For Hoover High School English teacher Reed Lochamy, the first year of the DLI looked like piloting a study of Just Mercy that was adapted for young adults with his 12th-grade students. Senior English is a British literature class, so the nonfiction work by Bryan Stevenson—who started the Montgomery-based Equal Justice Initiative and writes about defending wrongly condemned incarcerated people in Alabama—is quite the departure from Beowulf, Macbeth and Canterbury Tales.

“Seniors in non-advanced English class…are not always super enthused to read things that are 400 years old,” Lochamy says. “You have to work hard to connect that to the lives of students in your class. When we read Just Mercy, it was remarkable how much more engaged students were. It applied to their lives and discussions in our current situation much more. It sparked their genuine curiosity and became in some ways a research project to bring back to the class. We wound up compiling documents and resources (on the topic).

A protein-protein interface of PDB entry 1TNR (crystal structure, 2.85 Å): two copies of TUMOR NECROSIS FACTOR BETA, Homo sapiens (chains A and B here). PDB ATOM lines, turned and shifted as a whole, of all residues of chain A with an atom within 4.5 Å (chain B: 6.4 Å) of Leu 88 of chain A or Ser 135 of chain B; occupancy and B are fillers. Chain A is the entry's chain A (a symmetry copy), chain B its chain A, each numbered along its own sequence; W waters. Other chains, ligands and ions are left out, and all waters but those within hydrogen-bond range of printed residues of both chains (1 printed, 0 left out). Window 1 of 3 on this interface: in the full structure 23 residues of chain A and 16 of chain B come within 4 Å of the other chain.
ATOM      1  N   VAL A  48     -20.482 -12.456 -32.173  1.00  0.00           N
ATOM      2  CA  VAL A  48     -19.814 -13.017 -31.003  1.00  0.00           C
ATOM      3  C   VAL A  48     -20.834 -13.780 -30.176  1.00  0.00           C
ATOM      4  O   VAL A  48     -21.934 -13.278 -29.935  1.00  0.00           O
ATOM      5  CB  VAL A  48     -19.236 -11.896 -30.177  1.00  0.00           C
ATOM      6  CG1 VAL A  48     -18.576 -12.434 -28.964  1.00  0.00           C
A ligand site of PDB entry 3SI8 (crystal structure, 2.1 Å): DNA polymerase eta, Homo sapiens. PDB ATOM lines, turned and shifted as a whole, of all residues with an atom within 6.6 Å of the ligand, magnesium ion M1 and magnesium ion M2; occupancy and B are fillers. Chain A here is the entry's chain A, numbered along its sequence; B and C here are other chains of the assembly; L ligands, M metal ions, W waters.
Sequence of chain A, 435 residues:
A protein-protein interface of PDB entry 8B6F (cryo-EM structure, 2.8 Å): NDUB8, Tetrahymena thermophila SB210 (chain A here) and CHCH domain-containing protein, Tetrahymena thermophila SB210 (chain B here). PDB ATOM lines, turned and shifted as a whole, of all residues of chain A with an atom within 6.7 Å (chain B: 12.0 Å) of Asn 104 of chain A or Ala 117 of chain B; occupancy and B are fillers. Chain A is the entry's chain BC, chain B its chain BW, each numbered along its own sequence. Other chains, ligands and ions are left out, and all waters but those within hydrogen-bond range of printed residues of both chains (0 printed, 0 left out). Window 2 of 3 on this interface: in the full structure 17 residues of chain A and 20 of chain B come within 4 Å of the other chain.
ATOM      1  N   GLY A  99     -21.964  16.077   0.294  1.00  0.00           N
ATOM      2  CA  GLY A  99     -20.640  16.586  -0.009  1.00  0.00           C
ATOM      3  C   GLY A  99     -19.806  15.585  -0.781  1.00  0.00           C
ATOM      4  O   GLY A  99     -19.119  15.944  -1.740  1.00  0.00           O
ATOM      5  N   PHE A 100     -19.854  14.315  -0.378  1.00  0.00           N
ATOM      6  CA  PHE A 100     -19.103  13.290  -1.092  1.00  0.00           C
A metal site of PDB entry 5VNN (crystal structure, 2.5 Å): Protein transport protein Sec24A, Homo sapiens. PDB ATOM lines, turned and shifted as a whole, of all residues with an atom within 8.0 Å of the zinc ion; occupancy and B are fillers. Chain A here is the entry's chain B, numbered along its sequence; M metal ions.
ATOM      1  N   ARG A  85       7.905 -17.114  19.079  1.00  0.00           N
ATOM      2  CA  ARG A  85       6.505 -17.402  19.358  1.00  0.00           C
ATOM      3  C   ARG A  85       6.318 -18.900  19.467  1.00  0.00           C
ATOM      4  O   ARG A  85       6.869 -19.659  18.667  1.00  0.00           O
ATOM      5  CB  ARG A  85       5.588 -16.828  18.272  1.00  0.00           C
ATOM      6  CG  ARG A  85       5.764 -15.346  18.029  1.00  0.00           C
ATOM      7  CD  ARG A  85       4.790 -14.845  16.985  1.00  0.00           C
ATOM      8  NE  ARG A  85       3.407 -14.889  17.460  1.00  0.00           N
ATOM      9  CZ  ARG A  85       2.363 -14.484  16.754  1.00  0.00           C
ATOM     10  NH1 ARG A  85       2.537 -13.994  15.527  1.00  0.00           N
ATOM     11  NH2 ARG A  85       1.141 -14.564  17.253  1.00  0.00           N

“Stevenson’s work both hit on that interesting question of fairness and criminal justice while also hitting on questions about race that have been prominent on our campus. There have been incidents that have sparked questions about race and equity (here too).”

Now that that pilot year has passed, Lochamy’s thinking that in part came from the DLI has led him to switch up his reading list for his IB English 11 class next year to better reflect the South Asian and East Asian students in his classes too.

His students will engage with a collection short stories by Jhumpa Lahiri, the daughter of Indian immigrants, as well as Balzac and the Little Chinese Seamstress, a novel about the Cultural Revolution in China by Dai Sijie, and two other new novels. To make room for them, he’s taking out works like A Doll’s House by Henrik Ibson—which he says he hates to lose—and Joseph Conrad’s Heart of Darkness, a book he said opened up discussions about colonialism and racism since it was written in 1899.

Also new next year, Lochamy will be teaching a new African American Literature elective open to all students at Hoover, and Clare Johnson, who came up with the idea for the course, will also teach it at Spain Park High School. The class will start off with reading Octavia Butler’s Parable of the Sower–an author Lochamy admits he was largely unfamiliar with until he read her book Kindred through the predecessor to DLI, a voluntary teacher book study called Cover to Cover.